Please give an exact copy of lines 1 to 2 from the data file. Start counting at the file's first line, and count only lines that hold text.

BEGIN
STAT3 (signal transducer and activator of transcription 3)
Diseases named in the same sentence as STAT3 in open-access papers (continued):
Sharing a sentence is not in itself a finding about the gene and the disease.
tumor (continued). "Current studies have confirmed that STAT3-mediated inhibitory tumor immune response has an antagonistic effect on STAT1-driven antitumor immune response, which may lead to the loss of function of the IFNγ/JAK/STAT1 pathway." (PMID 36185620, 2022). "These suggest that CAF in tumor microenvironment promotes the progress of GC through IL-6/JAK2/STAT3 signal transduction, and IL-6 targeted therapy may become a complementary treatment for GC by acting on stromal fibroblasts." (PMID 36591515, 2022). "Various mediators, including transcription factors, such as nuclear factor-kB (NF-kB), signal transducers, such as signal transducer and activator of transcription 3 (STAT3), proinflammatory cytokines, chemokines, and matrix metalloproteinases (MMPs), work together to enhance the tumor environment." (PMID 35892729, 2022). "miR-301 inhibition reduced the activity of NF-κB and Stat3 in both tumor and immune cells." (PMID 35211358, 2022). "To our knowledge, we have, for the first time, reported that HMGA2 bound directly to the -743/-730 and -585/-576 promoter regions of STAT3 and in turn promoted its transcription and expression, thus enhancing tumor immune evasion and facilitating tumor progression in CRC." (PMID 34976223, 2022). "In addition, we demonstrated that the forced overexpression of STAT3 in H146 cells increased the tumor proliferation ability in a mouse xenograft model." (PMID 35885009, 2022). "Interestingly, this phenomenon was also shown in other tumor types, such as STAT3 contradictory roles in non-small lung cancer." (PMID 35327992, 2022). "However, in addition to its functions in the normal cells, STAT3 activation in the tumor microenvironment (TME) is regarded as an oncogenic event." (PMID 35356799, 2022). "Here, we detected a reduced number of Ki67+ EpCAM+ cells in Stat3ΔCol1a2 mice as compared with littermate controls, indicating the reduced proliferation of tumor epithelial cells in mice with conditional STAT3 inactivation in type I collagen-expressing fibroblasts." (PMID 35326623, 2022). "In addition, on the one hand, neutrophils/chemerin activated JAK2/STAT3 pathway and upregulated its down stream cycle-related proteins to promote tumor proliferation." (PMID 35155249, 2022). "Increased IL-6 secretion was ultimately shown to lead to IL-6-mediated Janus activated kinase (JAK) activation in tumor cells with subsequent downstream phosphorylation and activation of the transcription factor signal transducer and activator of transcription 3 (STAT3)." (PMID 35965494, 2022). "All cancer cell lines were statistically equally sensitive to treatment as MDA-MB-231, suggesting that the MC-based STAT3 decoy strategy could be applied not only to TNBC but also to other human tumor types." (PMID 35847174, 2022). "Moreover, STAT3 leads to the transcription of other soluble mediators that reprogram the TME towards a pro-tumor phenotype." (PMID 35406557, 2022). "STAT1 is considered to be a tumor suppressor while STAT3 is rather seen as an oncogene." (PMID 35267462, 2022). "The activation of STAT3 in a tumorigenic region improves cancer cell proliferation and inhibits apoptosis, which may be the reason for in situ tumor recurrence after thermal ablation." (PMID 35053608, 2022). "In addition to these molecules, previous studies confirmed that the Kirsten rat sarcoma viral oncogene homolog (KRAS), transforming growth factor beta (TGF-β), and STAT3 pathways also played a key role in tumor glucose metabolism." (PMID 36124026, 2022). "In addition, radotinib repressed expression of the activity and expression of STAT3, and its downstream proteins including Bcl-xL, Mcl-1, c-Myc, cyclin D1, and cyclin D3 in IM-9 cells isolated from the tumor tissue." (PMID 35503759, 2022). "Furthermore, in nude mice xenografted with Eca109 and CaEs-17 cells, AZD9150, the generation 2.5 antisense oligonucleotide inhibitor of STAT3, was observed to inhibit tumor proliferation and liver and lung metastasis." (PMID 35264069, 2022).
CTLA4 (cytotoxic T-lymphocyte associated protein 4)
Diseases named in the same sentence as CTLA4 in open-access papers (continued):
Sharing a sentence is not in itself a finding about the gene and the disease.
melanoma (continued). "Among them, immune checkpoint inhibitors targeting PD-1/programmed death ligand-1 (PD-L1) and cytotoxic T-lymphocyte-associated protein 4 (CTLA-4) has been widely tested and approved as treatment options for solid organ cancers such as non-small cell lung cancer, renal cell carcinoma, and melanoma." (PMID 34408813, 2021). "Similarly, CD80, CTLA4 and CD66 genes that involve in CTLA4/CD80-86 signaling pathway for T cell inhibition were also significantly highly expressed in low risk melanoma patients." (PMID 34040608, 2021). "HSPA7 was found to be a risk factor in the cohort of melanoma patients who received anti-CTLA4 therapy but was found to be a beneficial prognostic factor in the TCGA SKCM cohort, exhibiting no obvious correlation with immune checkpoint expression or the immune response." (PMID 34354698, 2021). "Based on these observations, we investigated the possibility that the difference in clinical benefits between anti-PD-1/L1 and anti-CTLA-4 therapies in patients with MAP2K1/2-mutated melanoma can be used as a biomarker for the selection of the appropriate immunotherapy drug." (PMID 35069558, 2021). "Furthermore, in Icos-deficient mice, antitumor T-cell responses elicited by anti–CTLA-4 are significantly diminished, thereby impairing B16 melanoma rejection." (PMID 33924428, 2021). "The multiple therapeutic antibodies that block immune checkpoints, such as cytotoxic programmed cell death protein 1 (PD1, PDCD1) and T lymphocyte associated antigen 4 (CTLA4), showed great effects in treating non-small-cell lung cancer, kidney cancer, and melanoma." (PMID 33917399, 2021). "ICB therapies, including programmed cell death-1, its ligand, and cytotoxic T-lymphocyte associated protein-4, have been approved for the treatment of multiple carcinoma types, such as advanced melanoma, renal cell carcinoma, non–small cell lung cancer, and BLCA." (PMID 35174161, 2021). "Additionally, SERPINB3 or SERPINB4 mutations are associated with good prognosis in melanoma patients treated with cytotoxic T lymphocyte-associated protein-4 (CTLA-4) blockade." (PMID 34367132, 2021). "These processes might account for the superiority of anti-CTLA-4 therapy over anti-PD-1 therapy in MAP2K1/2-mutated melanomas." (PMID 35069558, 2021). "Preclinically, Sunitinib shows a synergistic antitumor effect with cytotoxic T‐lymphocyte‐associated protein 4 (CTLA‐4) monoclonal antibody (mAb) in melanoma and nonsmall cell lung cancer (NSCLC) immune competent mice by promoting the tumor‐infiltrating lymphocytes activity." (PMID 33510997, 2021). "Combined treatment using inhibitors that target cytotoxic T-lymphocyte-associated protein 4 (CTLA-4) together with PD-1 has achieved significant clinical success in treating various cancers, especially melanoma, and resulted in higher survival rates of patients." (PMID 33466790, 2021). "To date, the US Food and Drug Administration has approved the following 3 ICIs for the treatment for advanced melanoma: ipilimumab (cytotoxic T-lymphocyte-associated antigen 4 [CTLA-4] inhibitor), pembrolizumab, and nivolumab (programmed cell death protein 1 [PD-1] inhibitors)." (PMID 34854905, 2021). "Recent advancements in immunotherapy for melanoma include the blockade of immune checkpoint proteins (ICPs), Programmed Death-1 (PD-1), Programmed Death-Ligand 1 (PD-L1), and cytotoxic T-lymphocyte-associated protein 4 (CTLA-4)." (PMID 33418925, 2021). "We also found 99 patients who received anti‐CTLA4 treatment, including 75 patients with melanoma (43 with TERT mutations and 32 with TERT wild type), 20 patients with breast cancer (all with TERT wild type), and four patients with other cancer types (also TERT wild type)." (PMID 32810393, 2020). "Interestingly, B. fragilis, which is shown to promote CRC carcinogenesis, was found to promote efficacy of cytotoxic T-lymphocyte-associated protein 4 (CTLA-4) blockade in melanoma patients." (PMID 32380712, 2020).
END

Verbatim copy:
STAT3 (signal transducer and activator of transcription 3)
Diseases named in the same sentence as STAT3 in open-access papers (continued):